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  5. chefwriter

    chefwriter

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    I'll throw in my two cent vote for catering and banquets. There is a lot more variety in that than there is working the station on a line. Every day and event is different and depending on which company you work for, greater exposure to a broader variety of dishes. And if you like a challenge, as has been pointed out, catering means working the logistics and handling more challenges in getting the food ready no matter where the site may be.
    I also enjoyed the advance notice inherent in catering. For me it was a calmer way of cooking. On the downside, I learned it's better if someone else negotiated with the customer. I have no patience with cheapskates.
     
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  6. flipflopgirl

    flipflopgirl

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    Great thread.
    High end catering was/is still my passion (delivering babies had nothing on an offsite 4th of July for a thousand... or a celebrity golf tournament :)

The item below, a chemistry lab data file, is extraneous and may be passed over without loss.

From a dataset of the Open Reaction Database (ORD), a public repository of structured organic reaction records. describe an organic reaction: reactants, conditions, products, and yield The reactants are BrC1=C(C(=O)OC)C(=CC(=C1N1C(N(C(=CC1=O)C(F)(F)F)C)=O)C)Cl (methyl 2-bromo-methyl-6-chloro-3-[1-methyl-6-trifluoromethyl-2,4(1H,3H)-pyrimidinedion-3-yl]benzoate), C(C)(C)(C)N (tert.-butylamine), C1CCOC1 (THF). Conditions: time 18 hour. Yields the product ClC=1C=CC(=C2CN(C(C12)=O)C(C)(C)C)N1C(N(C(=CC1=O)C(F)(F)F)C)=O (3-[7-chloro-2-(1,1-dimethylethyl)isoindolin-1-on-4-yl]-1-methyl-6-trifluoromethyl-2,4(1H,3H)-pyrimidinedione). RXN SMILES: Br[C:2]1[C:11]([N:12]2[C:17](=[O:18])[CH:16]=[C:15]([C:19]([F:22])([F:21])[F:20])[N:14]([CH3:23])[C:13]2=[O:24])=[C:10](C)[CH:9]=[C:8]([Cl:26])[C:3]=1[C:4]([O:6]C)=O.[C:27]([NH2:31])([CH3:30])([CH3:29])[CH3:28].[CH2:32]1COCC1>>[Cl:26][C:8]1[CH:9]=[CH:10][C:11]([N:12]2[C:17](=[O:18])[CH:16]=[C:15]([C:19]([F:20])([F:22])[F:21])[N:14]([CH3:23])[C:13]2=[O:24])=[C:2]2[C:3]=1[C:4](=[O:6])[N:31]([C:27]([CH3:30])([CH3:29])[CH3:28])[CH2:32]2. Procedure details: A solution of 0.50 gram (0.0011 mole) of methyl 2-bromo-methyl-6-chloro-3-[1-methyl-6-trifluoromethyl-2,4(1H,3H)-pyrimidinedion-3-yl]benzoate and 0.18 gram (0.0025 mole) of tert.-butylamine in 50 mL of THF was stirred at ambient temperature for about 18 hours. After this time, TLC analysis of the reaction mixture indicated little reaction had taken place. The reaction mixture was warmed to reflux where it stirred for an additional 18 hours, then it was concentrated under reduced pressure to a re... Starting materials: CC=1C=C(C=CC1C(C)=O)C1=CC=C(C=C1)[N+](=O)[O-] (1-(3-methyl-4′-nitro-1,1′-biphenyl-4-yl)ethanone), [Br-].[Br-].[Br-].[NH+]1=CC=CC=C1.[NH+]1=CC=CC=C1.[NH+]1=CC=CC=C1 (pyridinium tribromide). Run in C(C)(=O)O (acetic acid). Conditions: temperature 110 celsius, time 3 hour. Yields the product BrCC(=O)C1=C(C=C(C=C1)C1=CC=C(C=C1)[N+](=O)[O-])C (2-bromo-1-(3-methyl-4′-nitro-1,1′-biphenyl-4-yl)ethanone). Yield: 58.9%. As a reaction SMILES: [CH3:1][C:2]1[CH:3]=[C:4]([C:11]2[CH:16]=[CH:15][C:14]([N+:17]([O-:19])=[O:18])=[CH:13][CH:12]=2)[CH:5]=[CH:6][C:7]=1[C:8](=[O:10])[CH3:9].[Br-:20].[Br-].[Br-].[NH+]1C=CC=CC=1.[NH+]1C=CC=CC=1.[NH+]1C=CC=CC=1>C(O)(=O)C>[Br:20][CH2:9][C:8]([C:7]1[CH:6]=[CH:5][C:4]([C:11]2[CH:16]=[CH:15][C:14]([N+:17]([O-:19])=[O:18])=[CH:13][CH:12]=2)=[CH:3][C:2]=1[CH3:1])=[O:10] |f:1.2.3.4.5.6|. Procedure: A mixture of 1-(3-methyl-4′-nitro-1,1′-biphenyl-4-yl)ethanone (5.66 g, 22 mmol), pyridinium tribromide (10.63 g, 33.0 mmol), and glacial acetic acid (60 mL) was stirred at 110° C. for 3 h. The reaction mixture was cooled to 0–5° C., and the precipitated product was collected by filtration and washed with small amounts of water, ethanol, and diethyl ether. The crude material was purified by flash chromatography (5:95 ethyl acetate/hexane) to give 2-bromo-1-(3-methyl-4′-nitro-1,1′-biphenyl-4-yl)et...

I realize I keep flipflopping (get it ;-) around on this whole retirement thing but yall have stirred the pot.
    Could be that my back isn't killing me today (yet) and I might actually sweep and mop (what an idiot I am) the kitchen.
    Maybe I will make cookies instead lol.

    mimi
     
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  7. chefbillyb

    chefbillyb

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    Chefross, I remember doing a catering on a beach in Hawaii. We had to get all the vans down a cliff road to the bottom only to find a 300 lb Hawaiian looking at me saying "Everybody else can go through the gate but me". Well I was the only non Hawaiian and also I was in charge of the function. After a 1/2 hour of negotiations " a plate of food" I was able to get the buffet set up for 2000 people. We had to carry big warmers over the sand along with buffet tables and so on. We also set up a small hibachi grill and put a few pieces of Huli Huli chicken on it to show the cooking style. I remember over hearing a girl in the buffet line saying wow! they cooked all this chicken on the small grill. The learning of the importance of logistics were a bit different on the island. The experience was priceless and gave me a lot of confidence on doing many off the wall catering's over the years.


    hanauma-bay-s2.jpg
     
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  8. cheflayne

    cheflayne